John G. Roberts Jr., President Bush’s pick to replace Justice Sandra Day O’Connor on the U.S. Supreme Court, has dealt closely with some of the most controversial issues in education as an appellate advocate.
If confirmed, he would bring to the high court perhaps the greatest firsthand knowledge of the concerns of district-level educators of anyone since Justice Lewis F. Powell Jr., who had served on both the Richmond, Va., school board and the Virginia state board of education before his service on the Supreme Court from 1971 to 1987.
“Among the names that were floated, I think he was the best candidate for schools,” Julie Underwood, the general counsel of the National School Boards Association, said of Judge Roberts. She noted that before he became a federal appeals court judge in Washington in 2003, he had several times spoken or participated at NSBA school law events.
“I believe he is so thoughtful and even-handed,” Ms. Underwood added. “Liberals are slamming him for briefs he wrote representing a conservative [presidential] administration. But I don’t think those briefs necessarily represent his personal views.”
Ms. Underwood was referring to Supreme Court briefs Mr. Roberts helped write when he was the principal deputy U.S. solicitor general during the administration of President George H.W. Bush. The briefs took conservative positions on such education issues as graduation prayers, school desegregation, and the scope of Title IX, the federal law that prohibits sex discrimination in federally financed educational programs.
Whether those briefs from 1989 to 1992 truly represent Mr. Roberts’ views is already being debated, given that an abortion-related case from that era resulted in a brief that he signed that called for a reversal of the Supreme Court’s Roe v. Wade decision establishing a constitutional right to abortion. Judge Roberts said in his confirmation hearings for his current post on the U.S. Court of Appeals for the District of Columbia Circuit that in signing on to such a position, he was acting as a lawyer for his client, in that case the administration of the first President Bush.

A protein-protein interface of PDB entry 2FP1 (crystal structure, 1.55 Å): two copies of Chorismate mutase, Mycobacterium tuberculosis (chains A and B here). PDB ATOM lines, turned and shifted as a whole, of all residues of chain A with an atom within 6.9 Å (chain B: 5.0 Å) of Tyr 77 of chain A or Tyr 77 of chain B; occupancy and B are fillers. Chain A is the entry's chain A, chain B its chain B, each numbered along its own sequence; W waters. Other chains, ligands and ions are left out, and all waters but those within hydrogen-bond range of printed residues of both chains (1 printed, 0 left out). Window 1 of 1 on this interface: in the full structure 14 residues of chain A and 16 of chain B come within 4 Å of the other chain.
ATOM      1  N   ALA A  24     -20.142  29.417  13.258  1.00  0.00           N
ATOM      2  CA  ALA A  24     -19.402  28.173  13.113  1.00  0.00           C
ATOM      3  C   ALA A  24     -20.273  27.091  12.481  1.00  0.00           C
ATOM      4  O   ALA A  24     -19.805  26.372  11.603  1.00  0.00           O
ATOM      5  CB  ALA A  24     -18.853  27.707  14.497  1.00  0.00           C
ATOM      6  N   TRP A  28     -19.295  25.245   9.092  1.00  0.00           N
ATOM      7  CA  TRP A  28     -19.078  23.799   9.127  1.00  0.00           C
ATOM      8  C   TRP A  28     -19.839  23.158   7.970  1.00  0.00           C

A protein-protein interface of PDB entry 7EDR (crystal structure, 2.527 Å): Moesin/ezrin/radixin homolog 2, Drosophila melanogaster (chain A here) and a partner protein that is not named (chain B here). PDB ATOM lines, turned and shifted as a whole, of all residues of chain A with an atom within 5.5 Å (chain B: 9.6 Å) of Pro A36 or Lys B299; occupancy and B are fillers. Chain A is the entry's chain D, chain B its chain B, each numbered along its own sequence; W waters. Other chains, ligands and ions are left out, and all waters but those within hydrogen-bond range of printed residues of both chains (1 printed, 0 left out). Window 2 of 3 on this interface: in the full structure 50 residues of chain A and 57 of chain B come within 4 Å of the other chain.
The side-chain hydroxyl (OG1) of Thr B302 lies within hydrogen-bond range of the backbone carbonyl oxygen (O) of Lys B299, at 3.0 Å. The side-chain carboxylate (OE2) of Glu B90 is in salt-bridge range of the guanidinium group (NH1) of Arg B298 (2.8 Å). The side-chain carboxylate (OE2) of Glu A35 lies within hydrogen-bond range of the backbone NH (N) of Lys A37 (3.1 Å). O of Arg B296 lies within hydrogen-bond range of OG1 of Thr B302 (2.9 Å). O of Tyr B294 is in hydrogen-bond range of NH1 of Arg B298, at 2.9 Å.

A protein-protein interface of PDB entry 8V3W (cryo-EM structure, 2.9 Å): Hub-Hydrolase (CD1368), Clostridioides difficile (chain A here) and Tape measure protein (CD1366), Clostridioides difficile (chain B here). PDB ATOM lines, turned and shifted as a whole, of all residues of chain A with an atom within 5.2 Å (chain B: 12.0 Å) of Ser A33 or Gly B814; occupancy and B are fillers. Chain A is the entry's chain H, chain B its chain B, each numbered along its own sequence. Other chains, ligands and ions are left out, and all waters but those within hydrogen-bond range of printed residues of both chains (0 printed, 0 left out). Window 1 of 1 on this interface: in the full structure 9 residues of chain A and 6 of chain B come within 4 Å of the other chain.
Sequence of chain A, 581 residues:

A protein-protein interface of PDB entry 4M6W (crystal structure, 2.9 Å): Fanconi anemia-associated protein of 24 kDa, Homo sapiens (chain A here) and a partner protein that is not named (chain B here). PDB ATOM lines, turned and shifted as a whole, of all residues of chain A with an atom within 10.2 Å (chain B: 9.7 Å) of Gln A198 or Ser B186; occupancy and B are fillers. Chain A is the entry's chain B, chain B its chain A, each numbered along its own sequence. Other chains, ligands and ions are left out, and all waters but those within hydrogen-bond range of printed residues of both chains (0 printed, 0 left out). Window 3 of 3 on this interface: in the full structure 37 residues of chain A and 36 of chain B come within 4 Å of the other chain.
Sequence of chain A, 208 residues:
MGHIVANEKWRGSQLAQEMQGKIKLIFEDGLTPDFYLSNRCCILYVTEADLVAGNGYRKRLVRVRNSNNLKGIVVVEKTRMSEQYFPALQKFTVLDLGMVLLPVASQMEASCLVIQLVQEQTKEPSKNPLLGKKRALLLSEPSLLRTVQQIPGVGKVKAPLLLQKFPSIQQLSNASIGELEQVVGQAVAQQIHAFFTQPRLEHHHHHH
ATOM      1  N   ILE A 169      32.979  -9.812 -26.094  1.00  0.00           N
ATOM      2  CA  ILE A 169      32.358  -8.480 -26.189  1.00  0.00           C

As deputy solicitor general in President George H. W. Bush’s administration, John G. Roberts Jr. co-authored briefs in these topical cases:
• Lee v. Weisman, a First Amendment case involving graduation prayer.
• Board of Education of Westside School District v. Mergens, an Equal Access Act case involving bible clubs in schools.
• Freeman v. Pitts, a case on school desegregation.
• Board of Education of Oklahoma City v. Dowell, a case on school desegregation.
• Franklin v. Gwinnett County Public Schools, a case invloving the mandates of Title IX.
Case information provided by the Legal Information Institute at Cornell University Law School.
In the brief in the school prayer case, Lee v. Weisman, Mr. Roberts and his boss, then-Solicitor General Kenneth W. Starr, called for the Supreme Court to replace its longtime test for evaluating whether government action violates the First Amendment’s prohibition against a government establishment of religion. The case concerned a rabbi’s prayer before a graduation ceremony at a public middle school in Providence, R.I.
“The graduation setting at issue here differs markedly from the classroom setting,” the brief said in calling for the court to uphold the practice.
In a major defeat for conservatives, the Supreme Court struck down the graduation prayers in a 5-4 ruling in 1992.
Mr. Roberts also helped write the administration’s briefs for two major desegregation cases, Board of Education of Oklahoma City v. Dowell and Freeman v. Pitts, which both addressed the issue of ending court supervision of desegregation plans. The first Bush administration argued for allowing school districts to ease their way out of such orders in stages, a view generally adopted by the high court.